Option (option) – a contract giving the buyer the option to buy (option “call”) or sell (option “put”) a certain amount of financial instruments or goods at a predetermined price within a certain period of time. Among the most common options are currency, interest, commodity, stock options, options with exchange indices, etc. The option buyer pays the seller a bonus, and the seller agrees to buy / sell the agreed amount of financial instruments or goods with which the option is associated, or at the request of the buyer to provide him with appropriate monetary compensation. The premium consists of the price of the acquired financial asset and service charges; Warrant (warrant) – form of option, giving the right to its holder to buy from the seller of a certain number of shares and bonds on specially agreed terms for a certain period of time. Varrant can be sold separately from the security in connection with which it is issued, and have an independent market value. One of the varieties of warrants is a currency warrant, the value of which is defined as the amount of one currency that will be needed in order to buy a fixed amount of another currency by the time the term of the warrant expires; Swap (swap) is an agreement under which participants exchange payments on the same amount of debt on pre-agreed terms. Interest swaps provide for the exchange of interest payments in various forms, for example, fixed on a floating interest rate, a fixed rate in one currency on a floating rate in another, etc. Currency swaps involve the exchange of cash amounts expressed in different currencies (for example, deposits between central banks), followed by a reverse exchange of payments and interest payments; Futures is an agreement providing for the exchange of a real asset, owned by one of the parties, for a financial asset belonging to the other party, or the exchange of two financial assets within the time period specified in the agreement and at a predetermined rate. Futures are interest, currency and commodity, there are futures for stocks and stock indexes; Forward is an agreement concluded with the aim of insuring against losses in case of changes in interest rates, within which the parties agree on a interest rate on a certain contingent amount of debt that must be paid on time. If the actual interest rate on the market exceeds that established in the contract, the seller of the contract pays compensation to the buyer and vice versa.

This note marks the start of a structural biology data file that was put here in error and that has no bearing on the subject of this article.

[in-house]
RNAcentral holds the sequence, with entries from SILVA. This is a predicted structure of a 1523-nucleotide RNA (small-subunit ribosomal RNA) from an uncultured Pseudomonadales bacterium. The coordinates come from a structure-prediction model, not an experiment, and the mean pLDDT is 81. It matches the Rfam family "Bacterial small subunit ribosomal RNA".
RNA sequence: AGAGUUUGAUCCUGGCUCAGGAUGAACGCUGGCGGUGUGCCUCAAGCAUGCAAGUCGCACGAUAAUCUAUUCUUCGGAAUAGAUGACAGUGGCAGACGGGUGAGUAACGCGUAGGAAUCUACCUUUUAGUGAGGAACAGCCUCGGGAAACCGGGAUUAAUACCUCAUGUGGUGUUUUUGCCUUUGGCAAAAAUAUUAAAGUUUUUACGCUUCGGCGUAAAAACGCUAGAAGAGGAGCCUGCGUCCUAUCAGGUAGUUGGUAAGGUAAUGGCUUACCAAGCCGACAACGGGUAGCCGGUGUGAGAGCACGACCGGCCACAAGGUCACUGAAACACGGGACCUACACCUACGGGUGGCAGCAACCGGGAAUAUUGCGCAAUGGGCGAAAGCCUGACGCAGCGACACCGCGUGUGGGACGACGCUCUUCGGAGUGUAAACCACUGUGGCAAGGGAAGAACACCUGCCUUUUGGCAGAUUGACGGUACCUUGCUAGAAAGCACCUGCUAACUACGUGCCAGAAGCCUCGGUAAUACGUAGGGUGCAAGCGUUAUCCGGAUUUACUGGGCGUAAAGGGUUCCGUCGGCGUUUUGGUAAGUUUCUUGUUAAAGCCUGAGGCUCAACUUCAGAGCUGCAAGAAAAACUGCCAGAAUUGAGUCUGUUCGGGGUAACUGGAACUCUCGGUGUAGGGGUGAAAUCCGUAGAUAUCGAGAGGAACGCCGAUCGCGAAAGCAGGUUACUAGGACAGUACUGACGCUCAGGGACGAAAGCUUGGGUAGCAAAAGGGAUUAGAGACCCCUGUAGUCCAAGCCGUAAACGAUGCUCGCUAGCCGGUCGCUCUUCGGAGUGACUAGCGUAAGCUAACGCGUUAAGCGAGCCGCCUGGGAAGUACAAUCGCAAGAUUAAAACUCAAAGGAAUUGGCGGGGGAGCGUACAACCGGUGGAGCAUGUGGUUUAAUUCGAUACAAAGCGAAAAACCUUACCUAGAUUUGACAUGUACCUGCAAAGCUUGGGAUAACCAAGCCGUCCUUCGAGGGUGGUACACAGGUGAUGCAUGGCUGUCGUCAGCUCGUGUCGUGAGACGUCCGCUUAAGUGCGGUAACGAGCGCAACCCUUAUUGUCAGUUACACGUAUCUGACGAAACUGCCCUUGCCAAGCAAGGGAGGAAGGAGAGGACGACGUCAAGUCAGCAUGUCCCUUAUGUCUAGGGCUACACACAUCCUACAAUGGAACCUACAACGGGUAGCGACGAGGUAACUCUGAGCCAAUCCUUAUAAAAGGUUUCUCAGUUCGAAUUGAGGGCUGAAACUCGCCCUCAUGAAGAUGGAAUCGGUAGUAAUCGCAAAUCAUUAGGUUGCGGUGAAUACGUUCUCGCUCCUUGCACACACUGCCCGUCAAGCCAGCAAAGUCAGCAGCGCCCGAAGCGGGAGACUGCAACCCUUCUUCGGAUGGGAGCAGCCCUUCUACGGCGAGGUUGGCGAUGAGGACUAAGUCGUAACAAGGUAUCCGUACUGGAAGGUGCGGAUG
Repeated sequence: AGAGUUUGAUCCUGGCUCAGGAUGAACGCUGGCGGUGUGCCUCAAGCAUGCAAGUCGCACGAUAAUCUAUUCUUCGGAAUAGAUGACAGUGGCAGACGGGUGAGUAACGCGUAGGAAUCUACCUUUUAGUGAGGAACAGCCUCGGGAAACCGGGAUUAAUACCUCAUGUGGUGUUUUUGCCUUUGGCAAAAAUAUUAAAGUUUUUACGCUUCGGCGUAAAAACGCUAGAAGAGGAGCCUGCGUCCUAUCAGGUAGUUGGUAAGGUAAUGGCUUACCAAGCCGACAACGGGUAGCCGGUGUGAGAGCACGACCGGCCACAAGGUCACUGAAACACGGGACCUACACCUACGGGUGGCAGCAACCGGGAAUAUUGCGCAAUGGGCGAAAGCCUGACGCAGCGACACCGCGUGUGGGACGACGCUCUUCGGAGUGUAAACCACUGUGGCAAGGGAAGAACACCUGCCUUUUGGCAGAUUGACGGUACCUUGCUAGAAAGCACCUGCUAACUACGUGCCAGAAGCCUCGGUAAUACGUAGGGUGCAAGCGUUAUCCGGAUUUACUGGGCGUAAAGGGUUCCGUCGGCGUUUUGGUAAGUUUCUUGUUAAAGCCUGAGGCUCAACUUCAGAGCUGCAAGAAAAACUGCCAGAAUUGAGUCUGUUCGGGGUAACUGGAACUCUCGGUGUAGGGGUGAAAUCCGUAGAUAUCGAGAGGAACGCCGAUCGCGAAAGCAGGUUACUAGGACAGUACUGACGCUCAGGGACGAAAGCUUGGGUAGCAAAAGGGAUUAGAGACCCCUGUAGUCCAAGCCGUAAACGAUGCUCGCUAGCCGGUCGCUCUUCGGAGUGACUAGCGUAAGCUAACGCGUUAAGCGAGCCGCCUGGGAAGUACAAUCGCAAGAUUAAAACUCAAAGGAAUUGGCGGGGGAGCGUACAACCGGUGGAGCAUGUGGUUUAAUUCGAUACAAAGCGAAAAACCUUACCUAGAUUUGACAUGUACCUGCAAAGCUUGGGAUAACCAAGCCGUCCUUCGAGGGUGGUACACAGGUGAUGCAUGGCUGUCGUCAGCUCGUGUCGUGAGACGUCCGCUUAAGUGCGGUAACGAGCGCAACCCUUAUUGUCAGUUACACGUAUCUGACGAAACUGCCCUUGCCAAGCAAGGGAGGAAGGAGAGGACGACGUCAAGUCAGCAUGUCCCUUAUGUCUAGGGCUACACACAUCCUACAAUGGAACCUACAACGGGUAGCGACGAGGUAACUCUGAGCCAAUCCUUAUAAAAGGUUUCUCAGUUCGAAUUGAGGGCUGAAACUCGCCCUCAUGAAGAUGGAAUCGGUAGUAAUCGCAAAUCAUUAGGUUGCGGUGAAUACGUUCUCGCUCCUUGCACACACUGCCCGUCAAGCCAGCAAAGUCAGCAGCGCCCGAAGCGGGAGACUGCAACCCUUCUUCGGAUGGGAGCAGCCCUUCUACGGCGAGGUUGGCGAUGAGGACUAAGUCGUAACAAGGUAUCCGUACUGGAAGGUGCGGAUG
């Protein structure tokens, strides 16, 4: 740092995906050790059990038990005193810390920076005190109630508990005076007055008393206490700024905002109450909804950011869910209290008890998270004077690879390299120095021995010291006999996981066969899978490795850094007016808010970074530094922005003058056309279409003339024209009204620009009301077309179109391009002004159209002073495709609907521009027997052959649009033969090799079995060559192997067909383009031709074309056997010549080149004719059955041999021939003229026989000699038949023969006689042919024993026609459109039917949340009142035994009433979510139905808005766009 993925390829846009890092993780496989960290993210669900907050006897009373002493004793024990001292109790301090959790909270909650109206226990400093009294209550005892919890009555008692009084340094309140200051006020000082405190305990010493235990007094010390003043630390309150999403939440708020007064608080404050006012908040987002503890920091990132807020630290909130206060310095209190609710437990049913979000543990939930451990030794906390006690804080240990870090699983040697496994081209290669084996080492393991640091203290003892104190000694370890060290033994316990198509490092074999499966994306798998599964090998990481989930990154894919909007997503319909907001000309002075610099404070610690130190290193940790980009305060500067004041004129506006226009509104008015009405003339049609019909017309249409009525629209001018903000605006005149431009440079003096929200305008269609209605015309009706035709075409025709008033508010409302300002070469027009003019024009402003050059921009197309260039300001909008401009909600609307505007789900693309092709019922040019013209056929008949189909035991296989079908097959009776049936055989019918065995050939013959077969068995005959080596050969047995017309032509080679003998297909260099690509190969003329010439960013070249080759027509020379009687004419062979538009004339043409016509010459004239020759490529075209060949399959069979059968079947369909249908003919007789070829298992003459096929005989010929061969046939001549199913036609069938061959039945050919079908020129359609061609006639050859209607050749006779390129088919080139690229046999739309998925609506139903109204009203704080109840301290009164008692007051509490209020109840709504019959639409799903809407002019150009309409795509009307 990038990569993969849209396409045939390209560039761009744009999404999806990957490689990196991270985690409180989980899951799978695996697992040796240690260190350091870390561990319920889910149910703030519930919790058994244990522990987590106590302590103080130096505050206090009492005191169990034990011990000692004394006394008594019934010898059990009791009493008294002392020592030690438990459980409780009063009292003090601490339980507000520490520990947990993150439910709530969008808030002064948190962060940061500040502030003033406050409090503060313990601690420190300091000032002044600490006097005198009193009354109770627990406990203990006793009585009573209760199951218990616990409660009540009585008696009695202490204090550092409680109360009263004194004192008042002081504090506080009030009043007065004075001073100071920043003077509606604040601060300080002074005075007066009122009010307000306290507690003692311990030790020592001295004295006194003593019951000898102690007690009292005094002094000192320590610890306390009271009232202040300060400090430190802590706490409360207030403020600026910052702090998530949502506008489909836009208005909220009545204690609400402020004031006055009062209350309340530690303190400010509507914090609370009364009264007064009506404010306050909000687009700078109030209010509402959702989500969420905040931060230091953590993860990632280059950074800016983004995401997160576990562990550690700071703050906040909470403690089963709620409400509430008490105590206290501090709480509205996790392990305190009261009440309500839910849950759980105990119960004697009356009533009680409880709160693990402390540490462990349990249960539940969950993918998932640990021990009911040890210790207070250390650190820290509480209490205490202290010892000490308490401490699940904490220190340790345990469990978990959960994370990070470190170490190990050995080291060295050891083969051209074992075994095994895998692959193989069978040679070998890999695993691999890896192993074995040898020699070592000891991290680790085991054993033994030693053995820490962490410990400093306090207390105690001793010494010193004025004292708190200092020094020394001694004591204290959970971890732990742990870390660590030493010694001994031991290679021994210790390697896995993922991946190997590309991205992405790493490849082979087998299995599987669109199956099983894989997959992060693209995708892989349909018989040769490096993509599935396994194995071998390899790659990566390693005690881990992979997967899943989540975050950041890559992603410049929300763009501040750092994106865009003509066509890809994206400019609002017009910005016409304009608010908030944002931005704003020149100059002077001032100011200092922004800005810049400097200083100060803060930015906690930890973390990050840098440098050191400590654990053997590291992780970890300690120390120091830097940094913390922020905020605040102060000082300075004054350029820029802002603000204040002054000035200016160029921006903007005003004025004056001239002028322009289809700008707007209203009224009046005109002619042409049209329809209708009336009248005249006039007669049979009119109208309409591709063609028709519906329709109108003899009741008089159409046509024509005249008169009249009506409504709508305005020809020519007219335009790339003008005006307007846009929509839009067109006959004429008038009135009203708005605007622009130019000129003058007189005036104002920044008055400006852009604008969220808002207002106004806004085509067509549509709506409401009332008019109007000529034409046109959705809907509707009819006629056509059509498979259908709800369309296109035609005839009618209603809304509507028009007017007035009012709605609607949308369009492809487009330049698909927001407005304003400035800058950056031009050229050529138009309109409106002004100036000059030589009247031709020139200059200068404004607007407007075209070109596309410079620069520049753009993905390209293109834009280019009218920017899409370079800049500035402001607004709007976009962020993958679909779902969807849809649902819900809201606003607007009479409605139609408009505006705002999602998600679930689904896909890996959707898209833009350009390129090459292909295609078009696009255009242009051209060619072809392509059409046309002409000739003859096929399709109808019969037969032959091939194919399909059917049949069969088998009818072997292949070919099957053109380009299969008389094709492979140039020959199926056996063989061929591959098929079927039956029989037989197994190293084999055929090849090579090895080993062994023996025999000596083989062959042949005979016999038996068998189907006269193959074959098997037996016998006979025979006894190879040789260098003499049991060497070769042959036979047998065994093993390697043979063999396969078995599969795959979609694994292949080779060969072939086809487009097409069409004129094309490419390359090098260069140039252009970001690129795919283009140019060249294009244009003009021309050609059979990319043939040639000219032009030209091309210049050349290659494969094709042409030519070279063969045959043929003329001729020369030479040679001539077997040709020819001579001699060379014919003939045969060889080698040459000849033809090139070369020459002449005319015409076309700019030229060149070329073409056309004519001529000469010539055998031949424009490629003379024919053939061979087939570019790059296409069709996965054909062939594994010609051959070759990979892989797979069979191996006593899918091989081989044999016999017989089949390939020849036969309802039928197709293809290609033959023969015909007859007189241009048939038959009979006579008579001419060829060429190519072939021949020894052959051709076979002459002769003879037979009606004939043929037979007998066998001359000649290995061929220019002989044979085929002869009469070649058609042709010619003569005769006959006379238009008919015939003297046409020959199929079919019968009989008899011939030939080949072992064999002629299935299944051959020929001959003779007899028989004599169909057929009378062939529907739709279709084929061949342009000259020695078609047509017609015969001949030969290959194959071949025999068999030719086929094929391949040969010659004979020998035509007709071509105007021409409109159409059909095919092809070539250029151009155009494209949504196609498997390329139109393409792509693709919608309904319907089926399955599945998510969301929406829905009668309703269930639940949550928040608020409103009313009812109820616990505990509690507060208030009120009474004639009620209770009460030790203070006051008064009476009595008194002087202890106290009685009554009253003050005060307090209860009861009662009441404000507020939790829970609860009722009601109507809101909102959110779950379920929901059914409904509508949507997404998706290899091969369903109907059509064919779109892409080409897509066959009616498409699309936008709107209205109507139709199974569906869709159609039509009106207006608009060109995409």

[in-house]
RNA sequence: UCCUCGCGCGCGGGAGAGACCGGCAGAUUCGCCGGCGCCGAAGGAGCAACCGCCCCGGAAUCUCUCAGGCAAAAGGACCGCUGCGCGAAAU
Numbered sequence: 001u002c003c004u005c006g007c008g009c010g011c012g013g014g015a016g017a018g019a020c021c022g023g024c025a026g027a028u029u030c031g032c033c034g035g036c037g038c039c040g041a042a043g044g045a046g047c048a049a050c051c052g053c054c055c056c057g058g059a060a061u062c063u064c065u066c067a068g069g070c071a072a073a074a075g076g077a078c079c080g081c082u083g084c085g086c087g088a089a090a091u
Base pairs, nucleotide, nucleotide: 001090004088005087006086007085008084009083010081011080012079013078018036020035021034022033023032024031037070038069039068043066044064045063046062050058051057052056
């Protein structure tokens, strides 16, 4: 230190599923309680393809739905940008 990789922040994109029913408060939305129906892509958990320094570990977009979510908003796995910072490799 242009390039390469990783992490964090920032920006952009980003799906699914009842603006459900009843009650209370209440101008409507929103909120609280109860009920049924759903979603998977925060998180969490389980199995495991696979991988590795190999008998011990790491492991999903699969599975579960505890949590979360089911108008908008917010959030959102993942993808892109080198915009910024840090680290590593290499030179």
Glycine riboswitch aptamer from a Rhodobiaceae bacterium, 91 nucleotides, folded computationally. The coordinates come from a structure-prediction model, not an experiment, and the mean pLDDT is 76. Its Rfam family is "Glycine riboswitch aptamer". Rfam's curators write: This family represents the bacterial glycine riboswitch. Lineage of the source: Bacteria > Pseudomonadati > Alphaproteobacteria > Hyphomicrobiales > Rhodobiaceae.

In the balance of payments, interest payments for all derivatives are recorded in the current account, and payments of the principal amounts are recorded in the financial account. Registration of securities transactions occurs at market prices. But any changes in market value that have taken place during the period while these instruments belonged to the owners – as a result of changes in the exchange rate, relative prices, etc. – are not taken into account. The difference between the market value of assets at the beginning and at the end of the period may reflect transactions made during the reporting period, or changes in asset prices at that time.